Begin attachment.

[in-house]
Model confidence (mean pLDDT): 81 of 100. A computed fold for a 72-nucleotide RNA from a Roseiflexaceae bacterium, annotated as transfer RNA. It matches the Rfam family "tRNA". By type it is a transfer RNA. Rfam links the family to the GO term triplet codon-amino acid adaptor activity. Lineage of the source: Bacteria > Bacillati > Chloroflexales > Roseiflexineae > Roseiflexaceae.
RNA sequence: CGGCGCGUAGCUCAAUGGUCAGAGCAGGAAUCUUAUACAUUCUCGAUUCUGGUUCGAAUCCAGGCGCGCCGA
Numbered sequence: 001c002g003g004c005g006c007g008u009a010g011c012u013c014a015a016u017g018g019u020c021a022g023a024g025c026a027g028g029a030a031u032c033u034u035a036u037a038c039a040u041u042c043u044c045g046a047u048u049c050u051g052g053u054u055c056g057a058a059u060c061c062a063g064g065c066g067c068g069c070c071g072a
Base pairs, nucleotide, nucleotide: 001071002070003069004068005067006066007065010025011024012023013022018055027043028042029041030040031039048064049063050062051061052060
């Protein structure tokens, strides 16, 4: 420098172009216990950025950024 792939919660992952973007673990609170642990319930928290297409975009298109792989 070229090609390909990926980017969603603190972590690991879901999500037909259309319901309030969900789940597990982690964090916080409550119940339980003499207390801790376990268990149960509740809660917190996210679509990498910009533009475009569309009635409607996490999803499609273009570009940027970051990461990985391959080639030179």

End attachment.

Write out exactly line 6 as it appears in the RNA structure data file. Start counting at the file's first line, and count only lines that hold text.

């Protein structure tokens, strides 16, 4: 420098172009216990950025950024 792939919660992952973007673990609170642990319930928290297409975009298109792989 070229090609390909990926980017969603603190972590690991879901999500037909259309319901309030969900789940597990982690964090916080409550119940339980003499207390801790376990268990149960509740809660917190996210679509990498910009533009475009569309009635409607996490999803499609273009570009940027970051990461990985391959080639030179």